Winter is here, which means it’s soup weather at our house. One of our favorite recipes that I brought back from Japan is 鍋物 nabemono. The literal translation is pot (nabe) + thing (mono), and it is a catchall for many of the delicious one-pot stews enjoyed all over Japan. Each region has their own version of nabe, but the best thing about this dish is its versatility – you can put just about anything in the pot and it will still be tasty. Well, maybe second best. The best thing is really how it's eaten. The pot is set in the middle of the table on a portable stove. Everyone gathers around, uses their chopsticks to grab what they want, and sits back to enjoy a meal together. Often with warm sake. When the stew bits are gone, you simply add more, let it heat back up, maybe another round of sake, then dig in again. This is the go-to meal for fall and winter get-togethers. It’s simple, delicious, and filling.
I will share a very basic miso nabe recipe here, but this is just a guideline. Nabe is totally a clean out the fridge dish. There are tons of variations – everything from the soup base to the stew ingredients are customizable! We usually get our mushrooms fresh from the Asian market, but you can use whatever you find at the local grocery… if you want mushrooms at all. Make nabe your own, using vegetables and proteins you enjoy. Then gather around with family and friends and enjoy the experience.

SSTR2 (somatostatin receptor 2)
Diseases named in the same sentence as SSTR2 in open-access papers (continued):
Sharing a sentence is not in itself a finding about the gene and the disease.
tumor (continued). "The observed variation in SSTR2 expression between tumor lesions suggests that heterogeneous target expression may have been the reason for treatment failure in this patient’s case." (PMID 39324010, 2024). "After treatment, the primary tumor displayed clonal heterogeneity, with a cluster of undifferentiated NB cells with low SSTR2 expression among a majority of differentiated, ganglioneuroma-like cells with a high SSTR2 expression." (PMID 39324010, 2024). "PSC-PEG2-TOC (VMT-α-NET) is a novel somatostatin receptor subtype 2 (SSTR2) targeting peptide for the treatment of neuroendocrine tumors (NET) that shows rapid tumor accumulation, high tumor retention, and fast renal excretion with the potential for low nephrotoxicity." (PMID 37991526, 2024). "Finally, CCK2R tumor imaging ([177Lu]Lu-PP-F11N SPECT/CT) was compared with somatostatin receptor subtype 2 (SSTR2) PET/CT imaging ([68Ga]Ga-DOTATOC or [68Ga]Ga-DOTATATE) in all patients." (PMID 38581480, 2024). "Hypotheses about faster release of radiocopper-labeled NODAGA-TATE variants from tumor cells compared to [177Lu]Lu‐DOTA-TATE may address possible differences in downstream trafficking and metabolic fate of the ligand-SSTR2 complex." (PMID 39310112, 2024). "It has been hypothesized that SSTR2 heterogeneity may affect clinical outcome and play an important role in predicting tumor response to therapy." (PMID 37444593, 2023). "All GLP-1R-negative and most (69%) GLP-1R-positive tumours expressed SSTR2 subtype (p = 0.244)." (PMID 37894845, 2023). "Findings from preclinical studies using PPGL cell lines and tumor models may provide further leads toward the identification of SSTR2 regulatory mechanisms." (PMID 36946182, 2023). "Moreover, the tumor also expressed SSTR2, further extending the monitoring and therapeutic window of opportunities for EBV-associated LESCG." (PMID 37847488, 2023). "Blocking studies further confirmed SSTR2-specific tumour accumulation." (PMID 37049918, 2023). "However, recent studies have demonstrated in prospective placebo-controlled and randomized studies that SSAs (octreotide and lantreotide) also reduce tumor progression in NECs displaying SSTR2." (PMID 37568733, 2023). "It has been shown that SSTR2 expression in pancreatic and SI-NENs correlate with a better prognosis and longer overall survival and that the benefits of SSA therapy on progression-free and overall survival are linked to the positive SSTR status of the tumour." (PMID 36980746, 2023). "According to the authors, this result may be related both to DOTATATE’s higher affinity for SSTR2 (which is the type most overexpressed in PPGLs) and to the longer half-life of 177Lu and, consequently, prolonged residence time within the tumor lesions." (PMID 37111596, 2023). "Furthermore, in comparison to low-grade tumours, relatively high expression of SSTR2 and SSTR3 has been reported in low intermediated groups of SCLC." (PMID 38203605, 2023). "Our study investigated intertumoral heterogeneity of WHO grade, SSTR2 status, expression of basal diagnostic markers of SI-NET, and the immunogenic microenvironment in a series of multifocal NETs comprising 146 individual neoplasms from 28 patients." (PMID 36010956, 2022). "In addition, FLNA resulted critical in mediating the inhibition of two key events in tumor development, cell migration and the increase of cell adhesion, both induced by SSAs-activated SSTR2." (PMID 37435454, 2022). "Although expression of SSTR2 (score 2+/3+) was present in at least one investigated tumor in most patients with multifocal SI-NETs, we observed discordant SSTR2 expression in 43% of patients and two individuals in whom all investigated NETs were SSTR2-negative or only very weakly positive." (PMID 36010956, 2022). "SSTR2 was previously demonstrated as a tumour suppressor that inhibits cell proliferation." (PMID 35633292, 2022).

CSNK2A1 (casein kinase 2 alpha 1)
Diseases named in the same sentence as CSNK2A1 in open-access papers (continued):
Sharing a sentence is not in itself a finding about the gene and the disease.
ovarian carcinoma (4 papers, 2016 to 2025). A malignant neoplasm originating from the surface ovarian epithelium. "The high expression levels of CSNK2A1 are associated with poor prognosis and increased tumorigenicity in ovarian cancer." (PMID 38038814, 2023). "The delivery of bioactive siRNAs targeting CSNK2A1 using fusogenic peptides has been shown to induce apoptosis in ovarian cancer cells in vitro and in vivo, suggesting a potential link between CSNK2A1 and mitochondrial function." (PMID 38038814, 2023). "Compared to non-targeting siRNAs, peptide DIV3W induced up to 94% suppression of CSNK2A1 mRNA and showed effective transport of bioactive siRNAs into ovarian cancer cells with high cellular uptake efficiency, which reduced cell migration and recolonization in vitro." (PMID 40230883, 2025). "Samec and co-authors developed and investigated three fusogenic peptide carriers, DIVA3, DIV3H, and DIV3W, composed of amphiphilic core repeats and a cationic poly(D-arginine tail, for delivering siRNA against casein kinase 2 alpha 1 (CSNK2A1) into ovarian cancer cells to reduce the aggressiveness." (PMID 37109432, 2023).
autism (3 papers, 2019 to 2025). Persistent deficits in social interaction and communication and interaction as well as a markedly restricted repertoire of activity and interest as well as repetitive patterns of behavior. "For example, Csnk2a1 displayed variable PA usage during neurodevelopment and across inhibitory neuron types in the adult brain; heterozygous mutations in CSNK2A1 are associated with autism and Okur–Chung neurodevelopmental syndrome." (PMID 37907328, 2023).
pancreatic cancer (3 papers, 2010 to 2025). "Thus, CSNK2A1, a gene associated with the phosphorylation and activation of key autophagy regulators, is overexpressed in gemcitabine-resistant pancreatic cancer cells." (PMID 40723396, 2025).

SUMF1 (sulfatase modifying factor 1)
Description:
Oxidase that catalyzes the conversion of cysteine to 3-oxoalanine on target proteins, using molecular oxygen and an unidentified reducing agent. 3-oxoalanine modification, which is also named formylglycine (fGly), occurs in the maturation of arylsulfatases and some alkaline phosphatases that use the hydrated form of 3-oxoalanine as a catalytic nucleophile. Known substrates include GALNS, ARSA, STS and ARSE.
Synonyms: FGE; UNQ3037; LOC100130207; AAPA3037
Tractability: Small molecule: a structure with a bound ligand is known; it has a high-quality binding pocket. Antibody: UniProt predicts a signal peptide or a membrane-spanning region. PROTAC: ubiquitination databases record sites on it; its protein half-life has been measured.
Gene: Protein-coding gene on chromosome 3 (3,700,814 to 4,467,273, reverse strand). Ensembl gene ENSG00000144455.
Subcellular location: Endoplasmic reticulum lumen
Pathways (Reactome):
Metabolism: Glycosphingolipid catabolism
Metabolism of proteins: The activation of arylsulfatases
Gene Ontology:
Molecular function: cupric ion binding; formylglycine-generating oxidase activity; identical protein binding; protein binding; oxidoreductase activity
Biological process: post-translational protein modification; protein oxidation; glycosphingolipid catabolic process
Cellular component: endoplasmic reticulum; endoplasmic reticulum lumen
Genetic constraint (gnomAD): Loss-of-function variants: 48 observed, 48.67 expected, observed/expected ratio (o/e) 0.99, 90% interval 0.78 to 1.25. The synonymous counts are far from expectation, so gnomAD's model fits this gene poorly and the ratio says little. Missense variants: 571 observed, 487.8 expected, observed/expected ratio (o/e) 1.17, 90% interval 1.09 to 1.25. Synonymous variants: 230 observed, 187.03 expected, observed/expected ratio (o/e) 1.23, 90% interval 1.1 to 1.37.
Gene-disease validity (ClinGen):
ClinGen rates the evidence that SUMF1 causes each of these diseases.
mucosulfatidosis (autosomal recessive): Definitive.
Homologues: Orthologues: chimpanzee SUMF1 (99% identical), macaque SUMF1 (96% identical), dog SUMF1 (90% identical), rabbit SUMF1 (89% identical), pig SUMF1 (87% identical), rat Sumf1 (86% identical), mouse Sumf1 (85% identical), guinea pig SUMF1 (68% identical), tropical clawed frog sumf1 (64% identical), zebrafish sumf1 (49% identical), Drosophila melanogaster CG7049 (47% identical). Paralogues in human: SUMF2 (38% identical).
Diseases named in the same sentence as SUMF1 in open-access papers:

Prep Time: 20 minutes Cook Time: 30 minutes Total Time: 50 minutes
Japanese sweet potato
Snow peas (handful)
4 cups hot water
2 teaspoons dashi granules
4 tablespoons miso paste
1. Prepare your ingredients. Cut the sweet potato and carrots into ¼ inch thick slices, the carrots on a diagonal. Cut the onion into thin wedges. The best pieces of cabbage are the ones with more rib than leaf, so trim off the top two inches or so and keep for another dish. Slice the remaining cabbage in 2-inch chunks. Separate the leaves when you put them in the pot. Cut the green onions into 2-inch pieces. Leave the mushrooms and snow peas whole. Just trim off the ends. Cube the chicken.
2. Arrange your ingredients in a heavy bottom pot or saucepan with a lid…wide and medium depth is best. Place the ingredients in sections around the pot, so it is easier to find what you want when it’s time to eat. Alternate colors and textures to create a more aesthetic presentation. The green onion should rest on the top.
3. For the soup stock, simply mix the hot water, dashi, and miso till dissolved.
4. Pour the soup stock over the stew ingredients. Cook on medium high until it simmers. Reduce heat, cover, and simmer for 30 minutes (or until the ingredients reach desired tenderness).
5. Place the whole pot in the middle of the table. Let everyone pull out their favorite bits. Enjoy.